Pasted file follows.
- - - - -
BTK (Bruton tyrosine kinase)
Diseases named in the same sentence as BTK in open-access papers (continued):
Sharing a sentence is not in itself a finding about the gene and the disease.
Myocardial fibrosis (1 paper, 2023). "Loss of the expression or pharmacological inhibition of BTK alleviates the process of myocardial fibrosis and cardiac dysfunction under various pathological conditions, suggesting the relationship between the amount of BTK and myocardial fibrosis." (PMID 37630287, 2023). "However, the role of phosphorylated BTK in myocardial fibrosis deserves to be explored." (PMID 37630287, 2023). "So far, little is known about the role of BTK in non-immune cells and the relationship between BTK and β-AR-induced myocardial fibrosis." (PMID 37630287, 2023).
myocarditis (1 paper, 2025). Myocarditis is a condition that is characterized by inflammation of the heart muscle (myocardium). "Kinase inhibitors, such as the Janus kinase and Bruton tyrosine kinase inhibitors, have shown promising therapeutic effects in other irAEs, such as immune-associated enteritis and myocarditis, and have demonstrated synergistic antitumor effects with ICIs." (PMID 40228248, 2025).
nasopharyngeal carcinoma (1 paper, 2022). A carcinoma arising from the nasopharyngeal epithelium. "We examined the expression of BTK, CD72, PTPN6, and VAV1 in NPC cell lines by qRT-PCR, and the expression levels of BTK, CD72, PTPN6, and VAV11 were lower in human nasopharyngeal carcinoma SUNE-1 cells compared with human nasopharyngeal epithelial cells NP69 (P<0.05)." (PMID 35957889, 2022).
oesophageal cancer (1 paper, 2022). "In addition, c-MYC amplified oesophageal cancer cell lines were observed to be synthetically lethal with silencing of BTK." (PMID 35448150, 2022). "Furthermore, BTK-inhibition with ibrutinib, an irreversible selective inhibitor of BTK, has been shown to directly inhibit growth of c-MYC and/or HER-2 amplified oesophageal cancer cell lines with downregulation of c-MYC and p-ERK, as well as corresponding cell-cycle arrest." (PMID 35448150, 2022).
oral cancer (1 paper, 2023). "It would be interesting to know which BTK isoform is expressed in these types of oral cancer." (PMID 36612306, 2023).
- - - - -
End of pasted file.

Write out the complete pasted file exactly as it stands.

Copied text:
BTK (Bruton tyrosine kinase)
Diseases named in the same sentence as BTK in open-access papers (continued):
Sharing a sentence is not in itself a finding about the gene and the disease.
Myocardial fibrosis (1 paper, 2023). "Loss of the expression or pharmacological inhibition of BTK alleviates the process of myocardial fibrosis and cardiac dysfunction under various pathological conditions, suggesting the relationship between the amount of BTK and myocardial fibrosis." (PMID 37630287, 2023). "However, the role of phosphorylated BTK in myocardial fibrosis deserves to be explored." (PMID 37630287, 2023). "So far, little is known about the role of BTK in non-immune cells and the relationship between BTK and β-AR-induced myocardial fibrosis." (PMID 37630287, 2023).
myocarditis (1 paper, 2025). Myocarditis is a condition that is characterized by inflammation of the heart muscle (myocardium). "Kinase inhibitors, such as the Janus kinase and Bruton tyrosine kinase inhibitors, have shown promising therapeutic effects in other irAEs, such as immune-associated enteritis and myocarditis, and have demonstrated synergistic antitumor effects with ICIs." (PMID 40228248, 2025).
nasopharyngeal carcinoma (1 paper, 2022). A carcinoma arising from the nasopharyngeal epithelium. "We examined the expression of BTK, CD72, PTPN6, and VAV1 in NPC cell lines by qRT-PCR, and the expression levels of BTK, CD72, PTPN6, and VAV11 were lower in human nasopharyngeal carcinoma SUNE-1 cells compared with human nasopharyngeal epithelial cells NP69 (P<0.05)." (PMID 35957889, 2022).
oesophageal cancer (1 paper, 2022). "In addition, c-MYC amplified oesophageal cancer cell lines were observed to be synthetically lethal with silencing of BTK." (PMID 35448150, 2022). "Furthermore, BTK-inhibition with ibrutinib, an irreversible selective inhibitor of BTK, has been shown to directly inhibit growth of c-MYC and/or HER-2 amplified oesophageal cancer cell lines with downregulation of c-MYC and p-ERK, as well as corresponding cell-cycle arrest." (PMID 35448150, 2022).
oral cancer (1 paper, 2023). "It would be interesting to know which BTK isoform is expressed in these types of oral cancer." (PMID 36612306, 2023).